Mount Sinai Hospital performed its first-ever lung transplant procedure in March on James Kelly, a Whitestone resident, who suffered from lung disease for years due to exposure at the World Trade Center on Sept. 11, 2001.
Kelly, 58, was working as a chef on Canal Street at the time of the 9/11 attack and volunteered to hand out meals at Ground Zero to first responders in the days following the tragedy.
“They were inundated with people and they needed help,” Kelly said. “So I went down and did what I could. [In] the little amount of time that I was down there, the exposure damaged my lungs terribly. The air was so heavy.”
Kelly said he didn’t think anything of it at the time, but over the coming years, he would develop infection after infection.
“I started getting sick pretty easily,” Kelly said. “I would get a cold, and that would turn into the flu and then bronchitis or pneumonia. It just kept getting worse and more frequent. It feels like being underwater.”
In 2019, Kelly was told by Mount Sinai doctors that the damage to his lungs was irreversible and he would need a transplant. Kelly said that at the worst of it, it felt like he was trying to breathe underwater.
“It’s like being on a gerbil wheel; it’s the same thing over and over,” he said. “You get panicked because you can’t take a breath and then it makes it harder to breathe and you have to calm yourself down.”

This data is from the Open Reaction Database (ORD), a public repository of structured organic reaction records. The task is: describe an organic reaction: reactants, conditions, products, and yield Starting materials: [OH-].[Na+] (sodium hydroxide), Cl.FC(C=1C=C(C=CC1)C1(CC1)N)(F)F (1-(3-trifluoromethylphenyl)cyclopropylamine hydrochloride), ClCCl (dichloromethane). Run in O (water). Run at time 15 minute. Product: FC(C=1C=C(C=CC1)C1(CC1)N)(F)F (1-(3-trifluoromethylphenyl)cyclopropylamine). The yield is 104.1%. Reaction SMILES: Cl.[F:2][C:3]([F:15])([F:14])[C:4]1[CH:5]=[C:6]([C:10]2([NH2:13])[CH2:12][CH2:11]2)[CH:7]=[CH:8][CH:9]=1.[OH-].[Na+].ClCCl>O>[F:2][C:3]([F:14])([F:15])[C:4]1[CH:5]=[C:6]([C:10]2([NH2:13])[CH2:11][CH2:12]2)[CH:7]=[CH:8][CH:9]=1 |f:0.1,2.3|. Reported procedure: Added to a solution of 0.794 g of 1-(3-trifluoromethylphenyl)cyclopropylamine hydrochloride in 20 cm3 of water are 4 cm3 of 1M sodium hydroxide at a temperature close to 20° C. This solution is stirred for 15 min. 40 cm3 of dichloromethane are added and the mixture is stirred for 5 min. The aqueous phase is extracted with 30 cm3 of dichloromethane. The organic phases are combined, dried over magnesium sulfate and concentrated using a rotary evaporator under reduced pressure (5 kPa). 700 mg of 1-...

Kelly wasn’t able to complete daily activities anymore and especially wasn’t able to keep up with his active job as a chef. Kelly has been in the restaurant business since he was 15; though he never went to culinary school, he was an “Iron Chef” winner, after beating Bobby Flay in a grilling battle in 2007.
“I slowed down a bit. It was not easy at work,” Kelly said. “Even just projects on our house, I loved mowing the lawn, but that all came to a halt. I had to learn how to conserve my energy.”
Kelly received new lungs in March and could not be more thankful for Mount Sinai and his team of doctors and nurses there.
“I could not tell you how fantastic my experience has been,” Kelly said of Mount Sinai. “There are not enough good words to say about them. Everyone is just so accommodating. I drove the nurses nuts because all I wanted to do was walk once I was able to get out of bed. But they were very happy to do it.”
Kelly especially praised his surgeon, Dr. Scott Scheinin, who leads the newly launched Lung Failure and Transplant Program at Mount Sinai.
“Most doctors of their caliber, they’re hard to speak to and relate to but not these guys. They’re there to answer any little question you have,” Kelly said. “I was there just last week and Dr. Scheinin just sat down and chatted with me like we were old friends.”
Kelly said now his quality of life is fantastic, and he never thought he would get to this point. He said he’s been able to get back to living — just this week alone, he took his son to an MMA fight and attended his brother’s 60th birthday party. In a couple of weeks, will be vacationing with his wife.
“Every day there’s something new that I’m so grateful for,” Kelly said.
Kelly plans to reach out to the family of the organ donor to express his gratitude for giving him a chance to live.